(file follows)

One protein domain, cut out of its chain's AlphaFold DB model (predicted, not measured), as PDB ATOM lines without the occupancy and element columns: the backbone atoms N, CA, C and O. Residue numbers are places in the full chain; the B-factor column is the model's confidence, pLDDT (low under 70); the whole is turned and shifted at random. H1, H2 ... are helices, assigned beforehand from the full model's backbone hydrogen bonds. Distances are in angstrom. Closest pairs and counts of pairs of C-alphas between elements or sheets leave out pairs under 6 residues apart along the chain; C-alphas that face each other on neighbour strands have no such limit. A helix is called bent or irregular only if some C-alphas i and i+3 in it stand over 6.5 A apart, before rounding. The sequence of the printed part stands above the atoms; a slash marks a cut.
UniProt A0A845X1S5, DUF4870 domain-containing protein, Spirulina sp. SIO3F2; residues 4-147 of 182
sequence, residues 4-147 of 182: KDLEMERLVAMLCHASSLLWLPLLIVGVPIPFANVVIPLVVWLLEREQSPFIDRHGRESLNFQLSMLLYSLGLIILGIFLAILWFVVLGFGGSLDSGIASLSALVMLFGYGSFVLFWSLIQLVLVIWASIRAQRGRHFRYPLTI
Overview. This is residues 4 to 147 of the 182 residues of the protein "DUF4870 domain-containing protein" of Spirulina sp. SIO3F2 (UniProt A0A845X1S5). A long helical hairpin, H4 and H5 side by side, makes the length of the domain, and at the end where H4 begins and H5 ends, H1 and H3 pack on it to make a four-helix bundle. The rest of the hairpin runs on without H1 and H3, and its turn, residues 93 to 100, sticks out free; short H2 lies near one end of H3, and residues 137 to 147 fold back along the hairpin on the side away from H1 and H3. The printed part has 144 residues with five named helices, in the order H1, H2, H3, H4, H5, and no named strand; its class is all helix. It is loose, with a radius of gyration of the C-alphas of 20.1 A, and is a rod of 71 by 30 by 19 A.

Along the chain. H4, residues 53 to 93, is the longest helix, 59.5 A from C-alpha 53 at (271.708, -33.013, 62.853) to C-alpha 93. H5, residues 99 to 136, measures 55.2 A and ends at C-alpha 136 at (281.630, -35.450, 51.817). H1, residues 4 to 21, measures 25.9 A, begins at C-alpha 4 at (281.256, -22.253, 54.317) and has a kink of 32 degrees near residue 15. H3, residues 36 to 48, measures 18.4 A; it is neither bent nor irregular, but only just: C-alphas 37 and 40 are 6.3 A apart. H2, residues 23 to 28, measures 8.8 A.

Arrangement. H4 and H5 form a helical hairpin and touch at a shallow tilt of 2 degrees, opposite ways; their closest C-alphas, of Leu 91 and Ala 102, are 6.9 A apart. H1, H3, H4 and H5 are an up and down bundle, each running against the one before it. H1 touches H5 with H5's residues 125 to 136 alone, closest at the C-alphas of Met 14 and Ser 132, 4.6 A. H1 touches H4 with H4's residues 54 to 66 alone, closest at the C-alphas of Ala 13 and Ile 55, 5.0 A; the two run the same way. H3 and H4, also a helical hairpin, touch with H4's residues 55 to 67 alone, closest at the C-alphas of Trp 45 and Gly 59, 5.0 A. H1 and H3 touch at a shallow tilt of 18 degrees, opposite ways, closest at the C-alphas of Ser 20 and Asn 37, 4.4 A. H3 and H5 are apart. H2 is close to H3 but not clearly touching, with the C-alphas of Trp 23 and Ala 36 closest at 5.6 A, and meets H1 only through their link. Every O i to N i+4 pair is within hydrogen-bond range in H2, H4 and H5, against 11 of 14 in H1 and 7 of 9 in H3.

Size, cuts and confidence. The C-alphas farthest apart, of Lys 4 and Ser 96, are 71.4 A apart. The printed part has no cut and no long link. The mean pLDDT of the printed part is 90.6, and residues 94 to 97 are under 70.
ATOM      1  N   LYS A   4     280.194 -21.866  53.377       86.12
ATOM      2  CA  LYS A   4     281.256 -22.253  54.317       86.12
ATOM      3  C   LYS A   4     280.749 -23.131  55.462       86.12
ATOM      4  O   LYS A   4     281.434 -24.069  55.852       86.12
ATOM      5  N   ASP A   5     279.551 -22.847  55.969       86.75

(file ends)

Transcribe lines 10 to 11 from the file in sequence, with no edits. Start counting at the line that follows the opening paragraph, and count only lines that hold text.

ATOM      4  O   LYS A   4     281.434 -24.069  55.852       86.12
ATOM      5  N   ASP A   5     279.551 -22.847  55.969       86.75